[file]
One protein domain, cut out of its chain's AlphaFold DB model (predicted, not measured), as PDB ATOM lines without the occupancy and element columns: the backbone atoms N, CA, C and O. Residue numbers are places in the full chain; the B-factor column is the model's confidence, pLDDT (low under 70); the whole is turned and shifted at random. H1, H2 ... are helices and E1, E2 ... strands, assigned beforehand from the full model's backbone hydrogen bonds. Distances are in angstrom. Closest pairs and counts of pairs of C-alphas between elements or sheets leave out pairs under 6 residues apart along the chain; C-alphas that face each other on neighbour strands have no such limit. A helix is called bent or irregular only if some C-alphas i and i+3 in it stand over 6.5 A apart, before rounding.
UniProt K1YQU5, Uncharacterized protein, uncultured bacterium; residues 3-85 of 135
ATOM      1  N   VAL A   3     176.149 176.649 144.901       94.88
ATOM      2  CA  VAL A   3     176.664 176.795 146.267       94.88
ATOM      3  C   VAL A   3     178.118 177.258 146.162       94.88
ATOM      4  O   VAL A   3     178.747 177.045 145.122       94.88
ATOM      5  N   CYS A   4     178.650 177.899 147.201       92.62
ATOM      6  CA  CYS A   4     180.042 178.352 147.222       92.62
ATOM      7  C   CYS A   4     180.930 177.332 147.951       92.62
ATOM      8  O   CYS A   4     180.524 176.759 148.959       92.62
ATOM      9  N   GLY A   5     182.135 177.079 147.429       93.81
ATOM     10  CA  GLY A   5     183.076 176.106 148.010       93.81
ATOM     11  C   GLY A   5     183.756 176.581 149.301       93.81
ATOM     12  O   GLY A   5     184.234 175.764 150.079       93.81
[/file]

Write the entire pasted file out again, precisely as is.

One protein domain, cut out of its chain's AlphaFold DB model (predicted, not measured), as PDB ATOM lines without the occupancy and element columns: the backbone atoms N, CA, C and O. Residue numbers are places in the full chain; the B-factor column is the model's confidence, pLDDT (low under 70); the whole is turned and shifted at random. H1, H2 ... are helices and E1, E2 ... strands, assigned beforehand from the full model's backbone hydrogen bonds. Distances are in angstrom. Closest pairs and counts of pairs of C-alphas between elements or sheets leave out pairs under 6 residues apart along the chain; C-alphas that face each other on neighbour strands have no such limit. A helix is called bent or irregular only if some C-alphas i and i+3 in it stand over 6.5 A apart, before rounding.
UniProt K1YQU5, Uncharacterized protein, uncultured bacterium; residues 3-85 of 135
ATOM      1  N   VAL A   3     176.149 176.649 144.901       94.88
ATOM      2  CA  VAL A   3     176.664 176.795 146.267       94.88
ATOM      3  C   VAL A   3     178.118 177.258 146.162       94.88
ATOM      4  O   VAL A   3     178.747 177.045 145.122       94.88
ATOM      5  N   CYS A   4     178.650 177.899 147.201       92.62
ATOM      6  CA  CYS A   4     180.042 178.352 147.222       92.62
ATOM      7  C   CYS A   4     180.930 177.332 147.951       92.62
ATOM      8  O   CYS A   4     180.524 176.759 148.959       92.62
ATOM      9  N   GLY A   5     182.135 177.079 147.429       93.81
ATOM     10  CA  GLY A   5     183.076 176.106 148.010       93.81
ATOM     11  C   GLY A   5     183.756 176.581 149.301       93.81
ATOM     12  O   GLY A   5     184.234 175.764 150.079       93.81